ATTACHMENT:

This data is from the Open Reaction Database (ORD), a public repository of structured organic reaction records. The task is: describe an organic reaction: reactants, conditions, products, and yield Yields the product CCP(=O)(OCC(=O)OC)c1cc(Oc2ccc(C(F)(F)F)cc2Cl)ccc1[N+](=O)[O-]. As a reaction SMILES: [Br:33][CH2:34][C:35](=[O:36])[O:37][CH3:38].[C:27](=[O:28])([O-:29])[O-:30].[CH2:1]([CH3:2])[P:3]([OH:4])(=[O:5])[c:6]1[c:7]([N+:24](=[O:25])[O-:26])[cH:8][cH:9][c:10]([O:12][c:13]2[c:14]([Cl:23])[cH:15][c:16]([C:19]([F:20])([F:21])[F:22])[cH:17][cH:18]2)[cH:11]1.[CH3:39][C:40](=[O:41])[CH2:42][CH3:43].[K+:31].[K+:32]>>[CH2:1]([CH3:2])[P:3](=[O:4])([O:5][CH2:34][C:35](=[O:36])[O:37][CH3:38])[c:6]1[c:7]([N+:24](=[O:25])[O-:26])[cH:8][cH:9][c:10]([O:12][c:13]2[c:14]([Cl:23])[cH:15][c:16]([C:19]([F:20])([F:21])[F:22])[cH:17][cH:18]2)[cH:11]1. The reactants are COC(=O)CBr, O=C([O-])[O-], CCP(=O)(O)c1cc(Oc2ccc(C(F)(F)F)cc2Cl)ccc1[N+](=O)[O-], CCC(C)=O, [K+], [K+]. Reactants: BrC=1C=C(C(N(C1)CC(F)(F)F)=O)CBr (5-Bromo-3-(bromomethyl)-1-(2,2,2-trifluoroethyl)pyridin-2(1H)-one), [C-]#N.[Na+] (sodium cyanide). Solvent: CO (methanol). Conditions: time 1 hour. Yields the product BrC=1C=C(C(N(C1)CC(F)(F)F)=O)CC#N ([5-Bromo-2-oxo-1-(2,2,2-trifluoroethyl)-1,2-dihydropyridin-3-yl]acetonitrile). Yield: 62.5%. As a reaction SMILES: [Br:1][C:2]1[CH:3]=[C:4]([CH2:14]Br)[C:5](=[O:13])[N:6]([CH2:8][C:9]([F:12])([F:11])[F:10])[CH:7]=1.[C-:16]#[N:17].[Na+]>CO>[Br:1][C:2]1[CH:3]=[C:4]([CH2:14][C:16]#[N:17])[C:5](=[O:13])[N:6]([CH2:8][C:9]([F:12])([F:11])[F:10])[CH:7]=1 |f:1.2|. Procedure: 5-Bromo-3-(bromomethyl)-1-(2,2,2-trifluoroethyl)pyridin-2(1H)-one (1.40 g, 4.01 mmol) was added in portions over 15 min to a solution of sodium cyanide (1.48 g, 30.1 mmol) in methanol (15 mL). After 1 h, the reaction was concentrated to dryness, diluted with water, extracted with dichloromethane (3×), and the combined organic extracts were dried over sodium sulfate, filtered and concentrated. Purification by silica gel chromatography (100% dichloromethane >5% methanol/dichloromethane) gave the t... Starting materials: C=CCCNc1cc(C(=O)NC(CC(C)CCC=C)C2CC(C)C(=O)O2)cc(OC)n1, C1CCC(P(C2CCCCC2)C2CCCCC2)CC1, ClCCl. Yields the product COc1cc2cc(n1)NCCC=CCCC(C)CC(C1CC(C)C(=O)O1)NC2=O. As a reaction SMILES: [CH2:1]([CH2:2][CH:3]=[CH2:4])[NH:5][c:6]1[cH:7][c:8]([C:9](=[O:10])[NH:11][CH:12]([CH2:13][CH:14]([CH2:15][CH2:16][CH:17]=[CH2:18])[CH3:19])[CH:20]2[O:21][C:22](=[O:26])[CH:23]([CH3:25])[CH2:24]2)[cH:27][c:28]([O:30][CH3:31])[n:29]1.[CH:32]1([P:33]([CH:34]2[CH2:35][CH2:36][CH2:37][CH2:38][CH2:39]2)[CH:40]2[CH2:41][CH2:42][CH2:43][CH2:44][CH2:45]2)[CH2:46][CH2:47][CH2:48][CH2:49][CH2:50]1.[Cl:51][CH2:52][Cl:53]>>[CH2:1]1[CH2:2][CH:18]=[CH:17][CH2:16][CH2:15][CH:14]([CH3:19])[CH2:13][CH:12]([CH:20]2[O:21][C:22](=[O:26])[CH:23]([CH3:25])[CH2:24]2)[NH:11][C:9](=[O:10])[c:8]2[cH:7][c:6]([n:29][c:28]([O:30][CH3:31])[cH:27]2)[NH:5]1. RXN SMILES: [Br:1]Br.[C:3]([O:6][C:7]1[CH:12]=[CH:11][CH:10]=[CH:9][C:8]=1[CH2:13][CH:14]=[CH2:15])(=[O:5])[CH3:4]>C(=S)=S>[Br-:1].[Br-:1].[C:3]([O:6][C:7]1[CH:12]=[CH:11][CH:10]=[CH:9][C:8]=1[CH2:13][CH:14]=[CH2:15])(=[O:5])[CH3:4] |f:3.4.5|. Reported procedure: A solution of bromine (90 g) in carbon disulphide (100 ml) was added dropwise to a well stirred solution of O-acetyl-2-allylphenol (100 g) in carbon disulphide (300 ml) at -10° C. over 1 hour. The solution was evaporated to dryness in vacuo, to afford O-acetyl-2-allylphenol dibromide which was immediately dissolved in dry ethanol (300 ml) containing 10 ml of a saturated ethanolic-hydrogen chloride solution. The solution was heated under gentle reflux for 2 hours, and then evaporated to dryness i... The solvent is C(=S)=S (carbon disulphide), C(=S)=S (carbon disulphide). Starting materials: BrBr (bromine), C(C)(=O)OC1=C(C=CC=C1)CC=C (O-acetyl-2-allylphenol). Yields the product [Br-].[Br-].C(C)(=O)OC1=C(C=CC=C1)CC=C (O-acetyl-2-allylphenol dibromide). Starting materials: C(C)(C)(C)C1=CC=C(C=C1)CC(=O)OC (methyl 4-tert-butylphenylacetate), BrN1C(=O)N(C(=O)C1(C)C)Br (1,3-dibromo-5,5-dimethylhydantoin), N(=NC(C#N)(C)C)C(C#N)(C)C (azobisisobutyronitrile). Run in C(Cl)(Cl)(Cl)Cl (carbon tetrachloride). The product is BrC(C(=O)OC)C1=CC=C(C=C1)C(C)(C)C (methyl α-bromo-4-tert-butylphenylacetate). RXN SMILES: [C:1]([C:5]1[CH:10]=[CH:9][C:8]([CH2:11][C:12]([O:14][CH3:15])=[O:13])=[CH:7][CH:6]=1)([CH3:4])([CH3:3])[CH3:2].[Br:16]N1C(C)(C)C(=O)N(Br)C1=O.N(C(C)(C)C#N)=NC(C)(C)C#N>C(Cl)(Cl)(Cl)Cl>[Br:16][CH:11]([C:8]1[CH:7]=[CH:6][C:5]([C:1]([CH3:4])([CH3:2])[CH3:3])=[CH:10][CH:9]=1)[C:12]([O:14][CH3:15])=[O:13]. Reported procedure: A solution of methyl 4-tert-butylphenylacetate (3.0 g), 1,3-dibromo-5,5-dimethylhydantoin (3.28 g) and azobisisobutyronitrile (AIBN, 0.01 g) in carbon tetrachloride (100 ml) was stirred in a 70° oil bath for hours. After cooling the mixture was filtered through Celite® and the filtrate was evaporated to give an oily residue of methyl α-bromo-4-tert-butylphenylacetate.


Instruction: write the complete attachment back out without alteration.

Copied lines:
This data is from the Open Reaction Database (ORD), a public repository of structured organic reaction records. The task is: describe an organic reaction: reactants, conditions, products, and yield Yields the product CCP(=O)(OCC(=O)OC)c1cc(Oc2ccc(C(F)(F)F)cc2Cl)ccc1[N+](=O)[O-]. As a reaction SMILES: [Br:33][CH2:34][C:35](=[O:36])[O:37][CH3:38].[C:27](=[O:28])([O-:29])[O-:30].[CH2:1]([CH3:2])[P:3]([OH:4])(=[O:5])[c:6]1[c:7]([N+:24](=[O:25])[O-:26])[cH:8][cH:9][c:10]([O:12][c:13]2[c:14]([Cl:23])[cH:15][c:16]([C:19]([F:20])([F:21])[F:22])[cH:17][cH:18]2)[cH:11]1.[CH3:39][C:40](=[O:41])[CH2:42][CH3:43].[K+:31].[K+:32]>>[CH2:1]([CH3:2])[P:3](=[O:4])([O:5][CH2:34][C:35](=[O:36])[O:37][CH3:38])[c:6]1[c:7]([N+:24](=[O:25])[O-:26])[cH:8][cH:9][c:10]([O:12][c:13]2[c:14]([Cl:23])[cH:15][c:16]([C:19]([F:20])([F:21])[F:22])[cH:17][cH:18]2)[cH:11]1. The reactants are COC(=O)CBr, O=C([O-])[O-], CCP(=O)(O)c1cc(Oc2ccc(C(F)(F)F)cc2Cl)ccc1[N+](=O)[O-], CCC(C)=O, [K+], [K+]. Reactants: BrC=1C=C(C(N(C1)CC(F)(F)F)=O)CBr (5-Bromo-3-(bromomethyl)-1-(2,2,2-trifluoroethyl)pyridin-2(1H)-one), [C-]#N.[Na+] (sodium cyanide). Solvent: CO (methanol). Conditions: time 1 hour. Yields the product BrC=1C=C(C(N(C1)CC(F)(F)F)=O)CC#N ([5-Bromo-2-oxo-1-(2,2,2-trifluoroethyl)-1,2-dihydropyridin-3-yl]acetonitrile). Yield: 62.5%. As a reaction SMILES: [Br:1][C:2]1[CH:3]=[C:4]([CH2:14]Br)[C:5](=[O:13])[N:6]([CH2:8][C:9]([F:12])([F:11])[F:10])[CH:7]=1.[C-:16]#[N:17].[Na+]>CO>[Br:1][C:2]1[CH:3]=[C:4]([CH2:14][C:16]#[N:17])[C:5](=[O:13])[N:6]([CH2:8][C:9]([F:12])([F:11])[F:10])[CH:7]=1 |f:1.2|. Procedure: 5-Bromo-3-(bromomethyl)-1-(2,2,2-trifluoroethyl)pyridin-2(1H)-one (1.40 g, 4.01 mmol) was added in portions over 15 min to a solution of sodium cyanide (1.48 g, 30.1 mmol) in methanol (15 mL). After 1 h, the reaction was concentrated to dryness, diluted with water, extracted with dichloromethane (3×), and the combined organic extracts were dried over sodium sulfate, filtered and concentrated. Purification by silica gel chromatography (100% dichloromethane >5% methanol/dichloromethane) gave the t... Starting materials: C=CCCNc1cc(C(=O)NC(CC(C)CCC=C)C2CC(C)C(=O)O2)cc(OC)n1, C1CCC(P(C2CCCCC2)C2CCCCC2)CC1, ClCCl. Yields the product COc1cc2cc(n1)NCCC=CCCC(C)CC(C1CC(C)C(=O)O1)NC2=O. As a reaction SMILES: [CH2:1]([CH2:2][CH:3]=[CH2:4])[NH:5][c:6]1[cH:7][c:8]([C:9](=[O:10])[NH:11][CH:12]([CH2:13][CH:14]([CH2:15][CH2:16][CH:17]=[CH2:18])[CH3:19])[CH:20]2[O:21][C:22](=[O:26])[CH:23]([CH3:25])[CH2:24]2)[cH:27][c:28]([O:30][CH3:31])[n:29]1.[CH:32]1([P:33]([CH:34]2[CH2:35][CH2:36][CH2:37][CH2:38][CH2:39]2)[CH:40]2[CH2:41][CH2:42][CH2:43][CH2:44][CH2:45]2)[CH2:46][CH2:47][CH2:48][CH2:49][CH2:50]1.[Cl:51][CH2:52][Cl:53]>>[CH2:1]1[CH2:2][CH:18]=[CH:17][CH2:16][CH2:15][CH:14]([CH3:19])[CH2:13][CH:12]([CH:20]2[O:21][C:22](=[O:26])[CH:23]([CH3:25])[CH2:24]2)[NH:11][C:9](=[O:10])[c:8]2[cH:7][c:6]([n:29][c:28]([O:30][CH3:31])[cH:27]2)[NH:5]1. RXN SMILES: [Br:1]Br.[C:3]([O:6][C:7]1[CH:12]=[CH:11][CH:10]=[CH:9][C:8]=1[CH2:13][CH:14]=[CH2:15])(=[O:5])[CH3:4]>C(=S)=S>[Br-:1].[Br-:1].[C:3]([O:6][C:7]1[CH:12]=[CH:11][CH:10]=[CH:9][C:8]=1[CH2:13][CH:14]=[CH2:15])(=[O:5])[CH3:4] |f:3.4.5|. Reported procedure: A solution of bromine (90 g) in carbon disulphide (100 ml) was added dropwise to a well stirred solution of O-acetyl-2-allylphenol (100 g) in carbon disulphide (300 ml) at -10° C. over 1 hour. The solution was evaporated to dryness in vacuo, to afford O-acetyl-2-allylphenol dibromide which was immediately dissolved in dry ethanol (300 ml) containing 10 ml of a saturated ethanolic-hydrogen chloride solution. The solution was heated under gentle reflux for 2 hours, and then evaporated to dryness i... The solvent is C(=S)=S (carbon disulphide), C(=S)=S (carbon disulphide). Starting materials: BrBr (bromine), C(C)(=O)OC1=C(C=CC=C1)CC=C (O-acetyl-2-allylphenol). Yields the product [Br-].[Br-].C(C)(=O)OC1=C(C=CC=C1)CC=C (O-acetyl-2-allylphenol dibromide). Starting materials: C(C)(C)(C)C1=CC=C(C=C1)CC(=O)OC (methyl 4-tert-butylphenylacetate), BrN1C(=O)N(C(=O)C1(C)C)Br (1,3-dibromo-5,5-dimethylhydantoin), N(=NC(C#N)(C)C)C(C#N)(C)C (azobisisobutyronitrile). Run in C(Cl)(Cl)(Cl)Cl (carbon tetrachloride). The product is BrC(C(=O)OC)C1=CC=C(C=C1)C(C)(C)C (methyl α-bromo-4-tert-butylphenylacetate). RXN SMILES: [C:1]([C:5]1[CH:10]=[CH:9][C:8]([CH2:11][C:12]([O:14][CH3:15])=[O:13])=[CH:7][CH:6]=1)([CH3:4])([CH3:3])[CH3:2].[Br:16]N1C(C)(C)C(=O)N(Br)C1=O.N(C(C)(C)C#N)=NC(C)(C)C#N>C(Cl)(Cl)(Cl)Cl>[Br:16][CH:11]([C:8]1[CH:7]=[CH:6][C:5]([C:1]([CH3:4])([CH3:2])[CH3:3])=[CH:10][CH:9]=1)[C:12]([O:14][CH3:15])=[O:13]. Reported procedure: A solution of methyl 4-tert-butylphenylacetate (3.0 g), 1,3-dibromo-5,5-dimethylhydantoin (3.28 g) and azobisisobutyronitrile (AIBN, 0.01 g) in carbon tetrachloride (100 ml) was stirred in a 70° oil bath for hours. After cooling the mixture was filtered through Celite® and the filtrate was evaporated to give an oily residue of methyl α-bromo-4-tert-butylphenylacetate.